How Food Intolerance Affects Your Digestive System

Most individuals often confuse food intolerance with food allergy. If we were to break down the basics, food intolerance, also known as non-IgE mediated food hypersensitivity or non-allergic food hypersensitivity, is the difficulty in digesting certain foods, while a food allergy is an immune system response that is caused when the body mistakes an ingredient in your food to be harmful and the body’s defense mechanism tries to fight it.

The good news however is that food intolerance (unlike a food allergy) is not life threatening, and studies have indicated that food intolerances are highly common, with an estimated twenty percent of the world’s population suffering from some kind of food intolerance.

Food intolerance symptoms generally take longer to emerge; however, they typically occur several hours after ingesting the intolerant food. The discomfort may persist for several hours or days whereas in other cases, symptoms may take up to forty eight hours to surface.

Some of the common symptoms of food intolerance include:

  • Bloating
  • Migraines
  • Headaches
  • Cough
  • Runny nose
  • Stomach discomfort
  • Irritable bowel

Types of Food Intolerance

Lactose Intolerance: 70% of the world’s population is unable to consume milk or dairy without adverse reactions. Individuals who are lactose intolerant do not produce a sufficient amount of the enzyme lactase, which takes a toll on their digestion as the digestion of lactose foods is not completed. The result of this deficiency is that undigested lactose lingers in the intestine and ferments, causing abdominal pain, bloating, diarrhea, and flatulence.

Non-Celiac Gluten Intolerance: People with this condition are advised to stick to a strictly gluten-free diet to prevent damage to their intestines. The complete avoidance of gluten improves gastrointestinal symptoms and is quite easy today with the vast range of gluten free foods available in the market. Some of the symptoms associated with non-celiac gluten intolerance include bloating, dissatisfaction with stool consistency, abdominal pain, and fatigue.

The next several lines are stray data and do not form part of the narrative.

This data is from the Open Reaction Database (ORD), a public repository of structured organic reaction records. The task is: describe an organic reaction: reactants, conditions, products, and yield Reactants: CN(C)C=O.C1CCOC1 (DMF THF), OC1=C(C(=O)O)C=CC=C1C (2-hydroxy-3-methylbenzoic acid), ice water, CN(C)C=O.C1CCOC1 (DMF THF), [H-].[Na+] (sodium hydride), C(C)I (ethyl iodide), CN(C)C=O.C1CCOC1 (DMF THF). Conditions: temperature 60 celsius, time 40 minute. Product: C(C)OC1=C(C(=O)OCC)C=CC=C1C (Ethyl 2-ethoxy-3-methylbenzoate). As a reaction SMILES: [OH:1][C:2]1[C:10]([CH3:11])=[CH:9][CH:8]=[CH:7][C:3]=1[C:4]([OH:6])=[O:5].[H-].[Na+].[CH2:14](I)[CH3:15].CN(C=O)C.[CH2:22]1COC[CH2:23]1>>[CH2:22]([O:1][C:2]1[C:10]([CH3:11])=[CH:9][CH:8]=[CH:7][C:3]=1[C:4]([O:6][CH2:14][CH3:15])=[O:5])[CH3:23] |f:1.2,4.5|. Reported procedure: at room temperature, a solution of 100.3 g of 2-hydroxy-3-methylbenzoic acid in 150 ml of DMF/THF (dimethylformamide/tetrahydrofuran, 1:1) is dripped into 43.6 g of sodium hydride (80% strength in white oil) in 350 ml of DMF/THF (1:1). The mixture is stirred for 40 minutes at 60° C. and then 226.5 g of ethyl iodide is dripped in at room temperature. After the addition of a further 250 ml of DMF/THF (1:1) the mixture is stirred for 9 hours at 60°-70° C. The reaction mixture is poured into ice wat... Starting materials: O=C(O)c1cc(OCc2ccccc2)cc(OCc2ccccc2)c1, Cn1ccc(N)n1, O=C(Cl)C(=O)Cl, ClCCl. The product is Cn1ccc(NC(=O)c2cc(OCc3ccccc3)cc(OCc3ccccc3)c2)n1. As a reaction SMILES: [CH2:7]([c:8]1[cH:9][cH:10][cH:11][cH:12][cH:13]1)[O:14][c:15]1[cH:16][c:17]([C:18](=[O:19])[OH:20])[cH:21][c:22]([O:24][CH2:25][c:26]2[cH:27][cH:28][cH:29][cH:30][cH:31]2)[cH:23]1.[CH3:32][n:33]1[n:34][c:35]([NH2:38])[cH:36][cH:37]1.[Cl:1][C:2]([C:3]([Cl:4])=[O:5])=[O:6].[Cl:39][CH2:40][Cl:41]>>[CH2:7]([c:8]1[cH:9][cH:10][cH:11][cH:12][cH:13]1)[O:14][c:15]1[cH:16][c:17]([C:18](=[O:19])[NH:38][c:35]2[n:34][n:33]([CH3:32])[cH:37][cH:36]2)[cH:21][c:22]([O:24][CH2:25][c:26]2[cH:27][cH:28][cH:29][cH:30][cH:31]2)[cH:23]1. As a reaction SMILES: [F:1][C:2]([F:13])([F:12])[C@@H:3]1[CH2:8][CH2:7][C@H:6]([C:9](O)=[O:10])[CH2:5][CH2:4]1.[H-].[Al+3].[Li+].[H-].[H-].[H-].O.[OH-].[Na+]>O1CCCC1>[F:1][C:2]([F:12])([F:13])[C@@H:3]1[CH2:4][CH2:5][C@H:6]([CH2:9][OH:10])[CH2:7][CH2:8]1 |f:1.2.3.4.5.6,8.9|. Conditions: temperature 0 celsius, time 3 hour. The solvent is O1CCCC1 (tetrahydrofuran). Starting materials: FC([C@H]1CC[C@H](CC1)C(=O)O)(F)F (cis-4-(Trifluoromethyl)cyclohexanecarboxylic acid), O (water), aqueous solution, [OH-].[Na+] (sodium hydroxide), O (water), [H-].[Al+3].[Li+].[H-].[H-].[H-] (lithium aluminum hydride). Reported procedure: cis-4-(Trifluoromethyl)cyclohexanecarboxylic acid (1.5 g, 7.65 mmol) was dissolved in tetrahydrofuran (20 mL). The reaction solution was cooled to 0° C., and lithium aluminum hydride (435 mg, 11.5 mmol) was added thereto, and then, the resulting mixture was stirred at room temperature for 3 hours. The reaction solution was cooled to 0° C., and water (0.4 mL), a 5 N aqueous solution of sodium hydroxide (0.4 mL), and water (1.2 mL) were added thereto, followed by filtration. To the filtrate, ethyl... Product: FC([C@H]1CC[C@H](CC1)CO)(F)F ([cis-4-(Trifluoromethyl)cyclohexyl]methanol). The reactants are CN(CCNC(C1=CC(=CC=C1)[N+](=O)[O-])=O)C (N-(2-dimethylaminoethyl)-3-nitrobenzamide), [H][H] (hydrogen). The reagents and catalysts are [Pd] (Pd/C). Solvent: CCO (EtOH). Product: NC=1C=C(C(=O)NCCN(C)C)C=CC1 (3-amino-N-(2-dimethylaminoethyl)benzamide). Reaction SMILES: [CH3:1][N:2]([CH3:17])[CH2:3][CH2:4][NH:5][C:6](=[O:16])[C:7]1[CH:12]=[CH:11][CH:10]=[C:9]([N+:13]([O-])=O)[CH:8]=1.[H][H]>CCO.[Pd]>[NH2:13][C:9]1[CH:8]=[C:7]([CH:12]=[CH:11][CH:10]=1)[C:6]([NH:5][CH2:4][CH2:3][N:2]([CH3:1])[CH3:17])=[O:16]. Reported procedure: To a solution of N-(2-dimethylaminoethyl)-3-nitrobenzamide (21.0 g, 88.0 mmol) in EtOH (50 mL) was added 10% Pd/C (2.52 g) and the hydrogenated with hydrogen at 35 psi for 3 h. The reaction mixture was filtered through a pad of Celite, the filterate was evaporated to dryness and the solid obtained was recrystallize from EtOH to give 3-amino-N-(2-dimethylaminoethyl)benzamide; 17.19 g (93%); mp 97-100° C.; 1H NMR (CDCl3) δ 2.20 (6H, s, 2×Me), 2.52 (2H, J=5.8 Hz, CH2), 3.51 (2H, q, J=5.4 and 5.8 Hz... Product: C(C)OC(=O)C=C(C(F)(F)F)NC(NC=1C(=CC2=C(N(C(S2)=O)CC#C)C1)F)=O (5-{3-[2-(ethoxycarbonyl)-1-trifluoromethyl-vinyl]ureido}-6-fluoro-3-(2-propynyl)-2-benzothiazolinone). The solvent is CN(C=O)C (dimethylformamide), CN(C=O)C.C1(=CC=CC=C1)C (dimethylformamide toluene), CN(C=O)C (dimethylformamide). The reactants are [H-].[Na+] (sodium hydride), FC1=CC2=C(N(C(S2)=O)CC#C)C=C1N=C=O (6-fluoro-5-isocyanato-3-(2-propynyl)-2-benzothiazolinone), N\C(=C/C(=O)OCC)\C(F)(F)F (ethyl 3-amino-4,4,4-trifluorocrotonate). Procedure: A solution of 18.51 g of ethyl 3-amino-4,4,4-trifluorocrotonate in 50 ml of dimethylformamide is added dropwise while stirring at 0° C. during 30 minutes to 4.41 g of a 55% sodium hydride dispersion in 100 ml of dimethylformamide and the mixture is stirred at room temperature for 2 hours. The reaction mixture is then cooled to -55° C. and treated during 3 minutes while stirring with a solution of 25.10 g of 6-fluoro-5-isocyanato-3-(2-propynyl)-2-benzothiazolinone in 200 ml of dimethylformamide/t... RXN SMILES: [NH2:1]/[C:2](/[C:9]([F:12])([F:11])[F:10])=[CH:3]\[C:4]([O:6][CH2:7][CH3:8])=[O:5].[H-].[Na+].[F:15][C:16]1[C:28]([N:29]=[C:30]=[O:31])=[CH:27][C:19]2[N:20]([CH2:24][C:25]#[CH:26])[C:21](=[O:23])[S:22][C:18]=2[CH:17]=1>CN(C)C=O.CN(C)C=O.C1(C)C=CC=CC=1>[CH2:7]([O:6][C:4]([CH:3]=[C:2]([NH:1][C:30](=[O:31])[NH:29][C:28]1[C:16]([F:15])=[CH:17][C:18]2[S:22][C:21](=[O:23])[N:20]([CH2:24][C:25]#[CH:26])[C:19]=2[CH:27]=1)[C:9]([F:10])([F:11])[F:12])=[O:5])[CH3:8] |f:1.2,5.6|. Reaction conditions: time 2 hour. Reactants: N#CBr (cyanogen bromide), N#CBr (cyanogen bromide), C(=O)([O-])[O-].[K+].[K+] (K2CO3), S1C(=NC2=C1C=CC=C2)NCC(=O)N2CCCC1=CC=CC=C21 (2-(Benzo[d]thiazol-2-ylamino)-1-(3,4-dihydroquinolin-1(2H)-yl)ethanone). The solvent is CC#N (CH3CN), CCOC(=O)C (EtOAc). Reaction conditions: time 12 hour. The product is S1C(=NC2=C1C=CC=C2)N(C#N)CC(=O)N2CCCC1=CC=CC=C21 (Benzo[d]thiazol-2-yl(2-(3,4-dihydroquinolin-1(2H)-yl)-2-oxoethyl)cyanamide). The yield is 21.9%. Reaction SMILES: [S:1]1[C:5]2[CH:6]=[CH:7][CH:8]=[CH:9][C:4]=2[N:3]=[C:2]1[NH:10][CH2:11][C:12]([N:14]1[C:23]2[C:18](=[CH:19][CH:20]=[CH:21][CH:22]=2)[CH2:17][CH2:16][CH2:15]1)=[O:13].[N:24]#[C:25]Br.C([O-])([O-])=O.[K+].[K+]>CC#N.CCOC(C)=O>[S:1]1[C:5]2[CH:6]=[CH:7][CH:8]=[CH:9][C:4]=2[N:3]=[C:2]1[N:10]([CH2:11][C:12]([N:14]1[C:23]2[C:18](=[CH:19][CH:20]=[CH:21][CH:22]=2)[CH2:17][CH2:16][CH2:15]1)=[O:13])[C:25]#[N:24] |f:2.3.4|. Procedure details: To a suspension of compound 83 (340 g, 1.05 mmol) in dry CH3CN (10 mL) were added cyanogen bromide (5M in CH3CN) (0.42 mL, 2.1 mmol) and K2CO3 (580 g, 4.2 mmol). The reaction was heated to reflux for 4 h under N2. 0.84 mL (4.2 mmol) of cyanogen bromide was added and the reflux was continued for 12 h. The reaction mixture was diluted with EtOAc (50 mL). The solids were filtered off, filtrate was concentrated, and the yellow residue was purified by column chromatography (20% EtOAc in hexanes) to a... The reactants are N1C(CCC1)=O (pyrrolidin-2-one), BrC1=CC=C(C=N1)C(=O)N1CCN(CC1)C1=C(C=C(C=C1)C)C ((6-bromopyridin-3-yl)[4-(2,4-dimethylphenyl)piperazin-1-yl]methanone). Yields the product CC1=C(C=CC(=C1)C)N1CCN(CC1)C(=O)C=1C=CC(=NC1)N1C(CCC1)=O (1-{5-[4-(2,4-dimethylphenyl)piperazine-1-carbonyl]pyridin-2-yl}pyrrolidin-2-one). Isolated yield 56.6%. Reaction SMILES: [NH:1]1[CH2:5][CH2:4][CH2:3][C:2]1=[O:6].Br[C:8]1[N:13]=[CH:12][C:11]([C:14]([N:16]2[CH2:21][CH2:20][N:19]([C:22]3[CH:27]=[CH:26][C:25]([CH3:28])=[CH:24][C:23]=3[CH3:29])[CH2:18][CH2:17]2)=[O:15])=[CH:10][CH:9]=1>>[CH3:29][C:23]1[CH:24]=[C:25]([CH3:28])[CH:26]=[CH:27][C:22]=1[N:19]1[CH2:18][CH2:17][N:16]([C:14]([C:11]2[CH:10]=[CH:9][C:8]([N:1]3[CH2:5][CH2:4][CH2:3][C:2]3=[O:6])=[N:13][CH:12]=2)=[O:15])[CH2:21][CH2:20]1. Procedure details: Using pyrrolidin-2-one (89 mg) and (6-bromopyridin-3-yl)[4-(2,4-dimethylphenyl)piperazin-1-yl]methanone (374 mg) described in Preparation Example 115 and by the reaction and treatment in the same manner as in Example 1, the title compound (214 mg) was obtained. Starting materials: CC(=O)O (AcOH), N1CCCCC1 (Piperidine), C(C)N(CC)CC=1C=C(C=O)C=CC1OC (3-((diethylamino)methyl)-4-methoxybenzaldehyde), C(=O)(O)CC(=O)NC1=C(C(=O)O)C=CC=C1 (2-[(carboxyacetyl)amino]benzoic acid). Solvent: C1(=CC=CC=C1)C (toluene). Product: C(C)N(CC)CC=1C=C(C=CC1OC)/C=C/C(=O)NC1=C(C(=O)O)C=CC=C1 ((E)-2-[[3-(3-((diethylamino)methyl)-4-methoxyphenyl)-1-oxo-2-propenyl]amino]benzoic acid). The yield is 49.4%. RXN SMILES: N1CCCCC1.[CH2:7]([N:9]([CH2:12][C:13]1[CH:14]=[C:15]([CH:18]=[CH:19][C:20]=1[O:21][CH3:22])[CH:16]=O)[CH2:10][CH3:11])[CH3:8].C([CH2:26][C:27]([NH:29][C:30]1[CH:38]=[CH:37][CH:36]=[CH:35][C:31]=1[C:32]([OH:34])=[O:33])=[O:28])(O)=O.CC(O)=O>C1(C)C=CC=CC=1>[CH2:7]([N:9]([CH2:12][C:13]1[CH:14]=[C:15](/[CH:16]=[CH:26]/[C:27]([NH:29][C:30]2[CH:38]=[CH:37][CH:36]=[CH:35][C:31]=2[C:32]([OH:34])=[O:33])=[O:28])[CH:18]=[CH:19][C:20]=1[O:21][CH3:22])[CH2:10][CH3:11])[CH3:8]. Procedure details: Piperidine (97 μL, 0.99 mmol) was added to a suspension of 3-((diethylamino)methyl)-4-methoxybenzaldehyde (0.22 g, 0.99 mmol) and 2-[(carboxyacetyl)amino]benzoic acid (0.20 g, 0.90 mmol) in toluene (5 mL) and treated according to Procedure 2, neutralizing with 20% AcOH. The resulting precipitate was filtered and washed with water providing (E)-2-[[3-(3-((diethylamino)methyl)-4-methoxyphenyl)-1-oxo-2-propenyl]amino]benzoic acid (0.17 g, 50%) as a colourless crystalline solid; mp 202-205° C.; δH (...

Histamine Intolerance: Histamine, tyramine and phenylethylamine are biogenic amines or chemicals that are naturally found in certain foods. While most people tolerate the amounts of histamine found in a normal diet, some people are intolerant to even normal levels of histamine, which may be due to the reduced ability to break them down in their digestive systems. Symptoms of histamine intolerance usually include headaches, runny or blocked nose, diarrhoea, nausea or vomiting.

How Does Food Intolerance Affect The Digestive System?

Some of the common symptoms of food intolerance include nausea, vomiting, abdominal pain, odynophagia (painful swallowing), and diarrhea. The most common food allergies are peanuts, milk, soy, shellfish, fish, nuts, and eggs, and since the digestive tract is the first line of contact for food, it is also where the reactions are first observed. The gastrointestinal tract looks for means to eradicate the intolerant food immediately because of the adverse reaction it causes including but not limited to abdominal pain, nausea, vomiting, and diarrhea.

The food industry is always packed with new varieties and exotic food choices; however, for individuals with food intolerance, it is always best to avoid foods that cause discomfort. If you suffer from food intolerance, it is always best to consult with your doctor. In fact, IBO, a medical center in Sharjah has some of the best doctors who can help diagnose your symptoms and formulate the right diagnosis to help you with food intolerance symptoms.

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